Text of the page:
Want to Be a Great Parent? Let Your Children Be Bored

by NDFAuthors

  • Jun 08, 2017

If we keep amusing our children whenever they get bored, we may be depriving them of important skills beneficial to their personality development.

After reading this article, you are probably going to think twice before taking action in favor of your children every time they complain of feeling bored. And that’s because if you don’t, you will only be instigating them to become each time more dependent on you to solve issues that are their own, and therefore contributing to a certain learned helplessness within themselves.

So, by now, you might want to step back next time you hear a “I’m bored” from your children, for by doing so you will be getting them to think with their own minds and learn to be resilient “” which basically means adjusting easily to misfortune or change.

By not just simply doing something to amuse your children, you will be encouraging them to find new ways to leave boredom, what also makes them feel good about themselves once they’ve done it through a solving process challenge.

According to Associate Professor Dr Michael Nagel from the University of the Sunshine Coast, children are actually quite capable of entertaining themselves, including those of pre-school age.

Dr Nagel thinks that, when in a situation with no option but self-entertainment, children are challenged to think of things to do and to find ways to make use of what the surrounding environment.has to offer. That’s when they come up with imaginary friends, cubby houses building, food cooking or anything oftenly rejected by this current generation.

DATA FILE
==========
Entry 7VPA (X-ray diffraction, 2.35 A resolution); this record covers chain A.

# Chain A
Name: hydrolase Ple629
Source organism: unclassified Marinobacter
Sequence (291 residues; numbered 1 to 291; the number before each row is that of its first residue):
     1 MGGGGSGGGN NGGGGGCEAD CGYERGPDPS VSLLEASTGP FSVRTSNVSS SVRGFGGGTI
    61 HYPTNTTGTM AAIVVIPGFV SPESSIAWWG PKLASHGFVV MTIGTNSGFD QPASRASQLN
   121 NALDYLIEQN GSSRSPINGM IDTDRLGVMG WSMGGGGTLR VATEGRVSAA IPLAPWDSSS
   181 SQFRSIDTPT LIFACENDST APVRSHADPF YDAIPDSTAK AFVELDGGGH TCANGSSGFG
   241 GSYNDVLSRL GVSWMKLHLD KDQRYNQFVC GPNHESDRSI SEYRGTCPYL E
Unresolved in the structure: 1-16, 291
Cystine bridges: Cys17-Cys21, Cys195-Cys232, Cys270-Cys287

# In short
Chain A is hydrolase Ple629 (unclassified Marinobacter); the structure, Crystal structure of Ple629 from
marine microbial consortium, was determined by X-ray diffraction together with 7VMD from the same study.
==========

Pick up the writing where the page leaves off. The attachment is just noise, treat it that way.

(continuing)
What matters in the end is how important it is for child development the role of freedom and independence in exploring through self-directed play.

It is time to be known the impressive capacity children have to play with simple and unpretentious things and find enjoyment within themselves, having no need to be overloaded with modern toys, tv and technology. They don’t need to be stimulated all the time either; actually, what they truly need is downtime, time to rest and relax, for their brains are growing and changing, claiming for a rest just like their body needs one.

It is certain that responding positively to children with full attention is beneficial for their development. However, being their entertainment one and only provider proves itself to be detrimental. Why not give them a chance to let them think for themselves?